The Talara field, onshore Peru, is one of the oldest oilfields in the world. It was discovered in late 19th century and up to 2010 more than 12,000 wells have been drilled. Currently, only some 3,000 wells are active; the remaining ones have been temporarily or permanently abandoned due to low production.

Recently, a new pay zone was found above the typical producing formation in this field. However, two factors complicate any plans to recomplete the old wells and produce from the new formation. In first place, in the typical well configuration, the production casing in these wells is not cemented to surface and the cement top is below the new zone. Secondly, because the new pay zone is in a low-permeability formation, it must be fractured to be commercially produced. A conventional rig-based workover to recomplete and fracture this upper payzone is too expensive to be economically viable.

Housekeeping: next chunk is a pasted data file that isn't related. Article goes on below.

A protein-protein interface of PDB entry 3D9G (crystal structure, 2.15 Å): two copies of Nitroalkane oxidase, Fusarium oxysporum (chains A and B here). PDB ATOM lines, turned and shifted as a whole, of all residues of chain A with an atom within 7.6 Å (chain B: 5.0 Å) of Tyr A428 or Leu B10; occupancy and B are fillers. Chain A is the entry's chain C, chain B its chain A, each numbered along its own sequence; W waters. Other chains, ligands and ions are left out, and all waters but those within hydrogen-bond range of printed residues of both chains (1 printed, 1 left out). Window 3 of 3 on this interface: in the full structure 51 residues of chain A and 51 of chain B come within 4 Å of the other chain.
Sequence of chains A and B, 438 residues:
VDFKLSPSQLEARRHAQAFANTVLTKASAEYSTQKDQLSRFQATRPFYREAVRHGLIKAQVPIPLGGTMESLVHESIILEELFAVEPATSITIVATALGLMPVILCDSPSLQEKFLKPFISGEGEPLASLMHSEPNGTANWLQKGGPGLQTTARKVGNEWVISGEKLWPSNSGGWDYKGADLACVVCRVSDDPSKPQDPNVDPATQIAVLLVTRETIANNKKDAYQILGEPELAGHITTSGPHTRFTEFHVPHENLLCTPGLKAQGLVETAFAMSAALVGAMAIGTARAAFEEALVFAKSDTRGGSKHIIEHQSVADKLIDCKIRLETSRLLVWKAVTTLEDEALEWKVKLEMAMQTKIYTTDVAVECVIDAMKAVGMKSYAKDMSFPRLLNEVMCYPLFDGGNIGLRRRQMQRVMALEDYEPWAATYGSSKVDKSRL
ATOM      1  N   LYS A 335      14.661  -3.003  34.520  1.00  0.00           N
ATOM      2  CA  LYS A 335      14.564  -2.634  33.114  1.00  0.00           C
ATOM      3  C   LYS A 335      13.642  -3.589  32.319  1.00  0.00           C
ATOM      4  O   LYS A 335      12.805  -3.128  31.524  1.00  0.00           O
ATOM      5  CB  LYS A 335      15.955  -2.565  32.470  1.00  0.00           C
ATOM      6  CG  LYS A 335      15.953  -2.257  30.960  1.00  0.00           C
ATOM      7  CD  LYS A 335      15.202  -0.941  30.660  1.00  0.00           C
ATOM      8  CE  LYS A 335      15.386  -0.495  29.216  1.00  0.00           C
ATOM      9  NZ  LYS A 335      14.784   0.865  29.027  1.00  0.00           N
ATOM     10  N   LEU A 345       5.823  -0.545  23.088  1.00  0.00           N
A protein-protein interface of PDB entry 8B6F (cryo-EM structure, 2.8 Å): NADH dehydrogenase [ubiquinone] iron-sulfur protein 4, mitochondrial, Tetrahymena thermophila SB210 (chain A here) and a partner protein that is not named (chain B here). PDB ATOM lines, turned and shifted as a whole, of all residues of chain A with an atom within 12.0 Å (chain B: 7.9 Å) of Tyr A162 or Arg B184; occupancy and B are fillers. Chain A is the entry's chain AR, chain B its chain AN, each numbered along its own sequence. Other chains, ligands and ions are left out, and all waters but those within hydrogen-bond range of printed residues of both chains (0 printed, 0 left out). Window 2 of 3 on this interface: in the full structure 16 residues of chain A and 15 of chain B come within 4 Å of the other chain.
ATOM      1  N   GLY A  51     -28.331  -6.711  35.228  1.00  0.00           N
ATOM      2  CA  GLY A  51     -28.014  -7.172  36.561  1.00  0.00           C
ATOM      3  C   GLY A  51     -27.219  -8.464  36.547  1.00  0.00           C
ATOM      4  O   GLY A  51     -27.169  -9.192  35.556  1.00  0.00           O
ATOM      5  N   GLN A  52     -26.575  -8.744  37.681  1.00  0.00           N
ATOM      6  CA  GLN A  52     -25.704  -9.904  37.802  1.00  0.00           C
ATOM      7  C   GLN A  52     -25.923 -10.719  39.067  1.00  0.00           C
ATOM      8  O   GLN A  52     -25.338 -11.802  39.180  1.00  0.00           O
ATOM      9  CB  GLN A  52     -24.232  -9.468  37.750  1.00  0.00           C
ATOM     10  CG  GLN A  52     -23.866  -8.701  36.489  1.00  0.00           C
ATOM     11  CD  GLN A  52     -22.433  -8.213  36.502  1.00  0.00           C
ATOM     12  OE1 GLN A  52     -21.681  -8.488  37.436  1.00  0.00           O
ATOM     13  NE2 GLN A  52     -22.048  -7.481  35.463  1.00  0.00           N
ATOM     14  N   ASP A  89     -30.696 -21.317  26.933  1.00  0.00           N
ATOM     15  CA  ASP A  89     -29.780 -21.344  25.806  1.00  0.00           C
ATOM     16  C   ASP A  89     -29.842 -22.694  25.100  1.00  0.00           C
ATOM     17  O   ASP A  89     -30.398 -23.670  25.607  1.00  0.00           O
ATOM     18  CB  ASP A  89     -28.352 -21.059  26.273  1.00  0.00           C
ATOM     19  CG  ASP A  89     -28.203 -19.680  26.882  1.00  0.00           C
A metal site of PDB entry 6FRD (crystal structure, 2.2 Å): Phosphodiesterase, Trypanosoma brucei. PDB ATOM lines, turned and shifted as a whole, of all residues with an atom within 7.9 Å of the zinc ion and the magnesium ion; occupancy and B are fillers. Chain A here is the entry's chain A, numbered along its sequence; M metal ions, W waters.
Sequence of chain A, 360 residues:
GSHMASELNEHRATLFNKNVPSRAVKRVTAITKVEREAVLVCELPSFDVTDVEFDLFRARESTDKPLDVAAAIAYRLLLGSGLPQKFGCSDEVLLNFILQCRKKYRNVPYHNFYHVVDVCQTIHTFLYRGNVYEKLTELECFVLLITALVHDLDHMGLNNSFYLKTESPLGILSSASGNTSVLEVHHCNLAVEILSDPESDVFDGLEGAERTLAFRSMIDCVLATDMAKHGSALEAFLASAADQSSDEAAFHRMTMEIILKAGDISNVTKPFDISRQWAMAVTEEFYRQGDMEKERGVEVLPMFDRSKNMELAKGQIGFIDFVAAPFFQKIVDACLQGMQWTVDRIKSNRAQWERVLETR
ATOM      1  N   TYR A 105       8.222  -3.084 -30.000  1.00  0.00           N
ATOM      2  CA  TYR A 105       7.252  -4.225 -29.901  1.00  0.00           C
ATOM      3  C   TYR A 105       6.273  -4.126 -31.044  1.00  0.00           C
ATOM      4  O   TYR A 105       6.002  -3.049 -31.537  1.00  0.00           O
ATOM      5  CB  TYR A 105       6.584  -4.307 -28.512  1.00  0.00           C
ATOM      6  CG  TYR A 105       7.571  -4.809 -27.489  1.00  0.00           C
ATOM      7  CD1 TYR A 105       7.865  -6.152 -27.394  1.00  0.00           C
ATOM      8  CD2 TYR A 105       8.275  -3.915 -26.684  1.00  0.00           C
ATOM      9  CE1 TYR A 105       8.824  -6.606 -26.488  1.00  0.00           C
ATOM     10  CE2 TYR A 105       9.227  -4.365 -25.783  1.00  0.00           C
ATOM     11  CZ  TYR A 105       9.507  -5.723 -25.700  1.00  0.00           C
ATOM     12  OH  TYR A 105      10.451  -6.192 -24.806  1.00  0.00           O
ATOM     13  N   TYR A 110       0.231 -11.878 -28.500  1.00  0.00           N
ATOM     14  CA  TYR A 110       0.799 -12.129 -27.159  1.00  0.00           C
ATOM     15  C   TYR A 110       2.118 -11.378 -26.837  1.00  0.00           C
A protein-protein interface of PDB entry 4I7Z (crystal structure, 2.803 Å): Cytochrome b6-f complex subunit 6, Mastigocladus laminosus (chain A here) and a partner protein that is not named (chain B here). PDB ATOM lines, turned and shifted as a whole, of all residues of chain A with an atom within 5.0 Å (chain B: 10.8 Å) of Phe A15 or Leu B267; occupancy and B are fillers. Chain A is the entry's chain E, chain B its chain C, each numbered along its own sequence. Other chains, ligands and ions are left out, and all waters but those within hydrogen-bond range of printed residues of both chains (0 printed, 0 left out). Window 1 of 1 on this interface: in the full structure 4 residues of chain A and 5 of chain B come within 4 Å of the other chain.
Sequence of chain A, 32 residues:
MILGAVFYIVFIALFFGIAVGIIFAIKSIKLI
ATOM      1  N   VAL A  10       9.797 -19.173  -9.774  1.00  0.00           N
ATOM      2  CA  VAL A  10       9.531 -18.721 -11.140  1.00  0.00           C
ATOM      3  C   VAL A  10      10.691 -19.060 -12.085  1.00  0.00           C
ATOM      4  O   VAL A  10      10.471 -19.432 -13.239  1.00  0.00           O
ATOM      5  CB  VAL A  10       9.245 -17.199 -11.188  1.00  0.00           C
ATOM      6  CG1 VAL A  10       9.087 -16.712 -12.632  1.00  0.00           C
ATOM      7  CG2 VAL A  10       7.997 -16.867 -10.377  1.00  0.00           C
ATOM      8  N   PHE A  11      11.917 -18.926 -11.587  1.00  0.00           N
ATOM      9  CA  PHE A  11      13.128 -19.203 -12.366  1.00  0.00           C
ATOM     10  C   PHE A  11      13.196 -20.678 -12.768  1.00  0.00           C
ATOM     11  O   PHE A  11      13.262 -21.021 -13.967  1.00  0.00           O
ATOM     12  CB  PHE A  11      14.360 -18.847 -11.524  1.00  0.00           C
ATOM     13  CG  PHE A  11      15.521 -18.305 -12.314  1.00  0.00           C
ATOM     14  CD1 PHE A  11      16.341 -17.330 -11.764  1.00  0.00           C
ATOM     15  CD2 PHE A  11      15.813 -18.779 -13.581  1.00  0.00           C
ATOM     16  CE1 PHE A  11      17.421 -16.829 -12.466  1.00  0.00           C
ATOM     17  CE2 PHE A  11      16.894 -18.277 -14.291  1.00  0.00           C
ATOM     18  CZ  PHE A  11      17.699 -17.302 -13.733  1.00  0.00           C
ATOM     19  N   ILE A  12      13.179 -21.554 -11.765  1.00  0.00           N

This paper presents a new rig less completion technique involving plug and abandonment of the lower zones, followed by cementing, perforating and fracture stimulating the new zone using only coiled tubing for intervention. The technique has proven to be an economically viable way to bring back to life the first 18 wells completed.

Operational details, production results and lessons learned from this first campaign are presented. The analysis demonstrates that this new system can reduce completion time and costs in open-hole wells for both mature and new fields.

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